Fostering a Dignity & Respect Culture & Potential Risks of Not Achieving SamePosted in : Webinar Recordings on 26 September 2019
Caroline McEnery discusses the importance of having a company policy on dignity and respect, early interventions, the definition of bullying, the importance of a grievance procedure, the key principles applied to the disciplinary and investigation procedure, what creates a negative workplace and building a collaborative team.
Topics covered include:
- Importance of a Dignity and Respect Policy
- Policy Considerations – Defining What Is Not Bullying
- Managing Bullying and Harassment – Early Intervention
- Dealing with Complaints – Informing the Alleged Perpetrator
- Dealing with Complaints – Cross-Examination of Witnesses
- Dealing with Complaints – Providing Training to Managers
- Dealing with Complaints – Requests for Anonymity by Witnesses
Caroline is Managing Director of The HR Suite, a WRC Adjudicator and a former member of the Low Pay Commission.
Note: our eLearning team are currently developing a brand-new Diversity and Inclusion in the Irish Workplace course. If you'd like a sneak peek before it's launched, email Debbie Wilson via email@example.com and we'll ensure you're amongst the first to see it.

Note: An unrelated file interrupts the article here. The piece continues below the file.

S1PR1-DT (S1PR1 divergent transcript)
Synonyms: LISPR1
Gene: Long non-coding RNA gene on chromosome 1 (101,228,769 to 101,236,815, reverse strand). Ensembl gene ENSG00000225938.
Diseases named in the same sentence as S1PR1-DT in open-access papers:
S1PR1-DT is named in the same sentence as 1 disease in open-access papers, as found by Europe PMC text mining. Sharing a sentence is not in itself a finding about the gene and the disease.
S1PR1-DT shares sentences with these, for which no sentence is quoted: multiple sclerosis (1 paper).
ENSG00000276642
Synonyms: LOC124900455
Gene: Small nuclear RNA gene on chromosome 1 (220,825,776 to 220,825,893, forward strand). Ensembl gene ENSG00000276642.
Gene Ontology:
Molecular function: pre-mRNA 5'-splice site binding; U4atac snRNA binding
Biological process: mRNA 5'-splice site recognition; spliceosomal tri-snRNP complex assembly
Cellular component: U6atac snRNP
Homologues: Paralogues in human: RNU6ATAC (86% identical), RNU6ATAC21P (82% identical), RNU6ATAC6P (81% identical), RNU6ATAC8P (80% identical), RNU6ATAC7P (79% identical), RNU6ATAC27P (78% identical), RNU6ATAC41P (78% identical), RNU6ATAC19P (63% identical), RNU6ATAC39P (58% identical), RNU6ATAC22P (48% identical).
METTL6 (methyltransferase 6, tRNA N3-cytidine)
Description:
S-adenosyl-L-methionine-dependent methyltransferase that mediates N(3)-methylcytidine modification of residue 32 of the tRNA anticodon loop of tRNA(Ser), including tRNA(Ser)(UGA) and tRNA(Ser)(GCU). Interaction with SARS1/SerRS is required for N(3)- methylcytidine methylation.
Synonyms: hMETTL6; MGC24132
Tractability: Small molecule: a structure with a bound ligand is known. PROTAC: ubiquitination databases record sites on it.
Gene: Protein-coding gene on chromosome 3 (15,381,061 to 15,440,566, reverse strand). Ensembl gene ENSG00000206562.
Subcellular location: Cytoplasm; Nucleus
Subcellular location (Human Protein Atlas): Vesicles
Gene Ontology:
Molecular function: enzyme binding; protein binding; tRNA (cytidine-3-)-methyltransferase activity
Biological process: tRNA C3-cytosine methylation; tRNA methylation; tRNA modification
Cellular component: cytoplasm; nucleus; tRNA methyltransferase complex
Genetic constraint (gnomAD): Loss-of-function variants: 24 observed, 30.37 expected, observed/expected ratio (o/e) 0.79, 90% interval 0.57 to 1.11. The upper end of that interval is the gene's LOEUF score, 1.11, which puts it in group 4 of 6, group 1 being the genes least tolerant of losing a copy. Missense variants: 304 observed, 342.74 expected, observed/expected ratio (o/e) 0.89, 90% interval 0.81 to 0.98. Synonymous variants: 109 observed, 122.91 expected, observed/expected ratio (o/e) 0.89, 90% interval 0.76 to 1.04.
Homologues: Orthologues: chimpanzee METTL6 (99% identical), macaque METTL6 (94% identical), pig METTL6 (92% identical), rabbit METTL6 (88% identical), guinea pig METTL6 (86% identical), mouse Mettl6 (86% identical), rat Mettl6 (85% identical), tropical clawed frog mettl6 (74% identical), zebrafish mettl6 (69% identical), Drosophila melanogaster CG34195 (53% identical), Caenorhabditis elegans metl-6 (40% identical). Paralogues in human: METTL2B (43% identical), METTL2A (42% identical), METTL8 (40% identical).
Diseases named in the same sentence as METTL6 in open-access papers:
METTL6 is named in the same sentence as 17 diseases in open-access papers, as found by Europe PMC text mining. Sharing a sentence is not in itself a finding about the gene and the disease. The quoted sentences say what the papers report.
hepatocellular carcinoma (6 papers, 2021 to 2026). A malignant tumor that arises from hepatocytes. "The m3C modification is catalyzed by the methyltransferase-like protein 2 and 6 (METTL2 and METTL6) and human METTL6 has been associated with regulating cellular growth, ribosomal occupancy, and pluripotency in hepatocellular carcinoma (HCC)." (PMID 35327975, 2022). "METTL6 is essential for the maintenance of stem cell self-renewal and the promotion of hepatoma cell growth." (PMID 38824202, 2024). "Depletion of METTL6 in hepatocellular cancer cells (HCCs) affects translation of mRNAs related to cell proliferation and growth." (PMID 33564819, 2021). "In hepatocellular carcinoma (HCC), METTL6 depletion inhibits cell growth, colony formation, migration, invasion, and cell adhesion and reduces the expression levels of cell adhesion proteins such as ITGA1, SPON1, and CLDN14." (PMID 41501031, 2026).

Transcript (slightly edited for readability)
Scott: Hello everyone. We’re going to start the webinar with a quick poll:
"Have you or others in your organisation had to investigate allegations of bullying or harassment in the last year?"
About 30% of the people listening to us currently have had to investigate some kind of allegation of bullying or harassment.
There are quite a lot of employers out there having to deal with this, so this is a big subject. We're going to be looking at dignity and respect.
Why is it important and what kind of details and issues should the policy cover?
Caroline: So good afternoon, everybody. Delighted to be here. I suppose this is a very topical area because no matter what size the organisation is, generally, when you have employees and you have people, there is a chance that there will be some form of either interpersonal conflict or breaches of dignity and respect at work.
So I suppose it's really important we have a policy in relation to dignity and respect at work because under the Health and Safety Legislation, there's a legal obligation to ensure that we cover the whole area of bullying, harassment, and sexual harassment, and proactively kind of manage how we're going to ensure that we prevent these incidents occurring in the workplace in relation to the duty of care we have to employees, but also to ensure that if any issue occurs, we're very clear on what the employee can do in relation to pursuing a grievance, etc.
I suppose the other really important element of the policy is to highlight to everybody in the organisation what's not okay and the very serious nature the employer will view any breaches of this policy.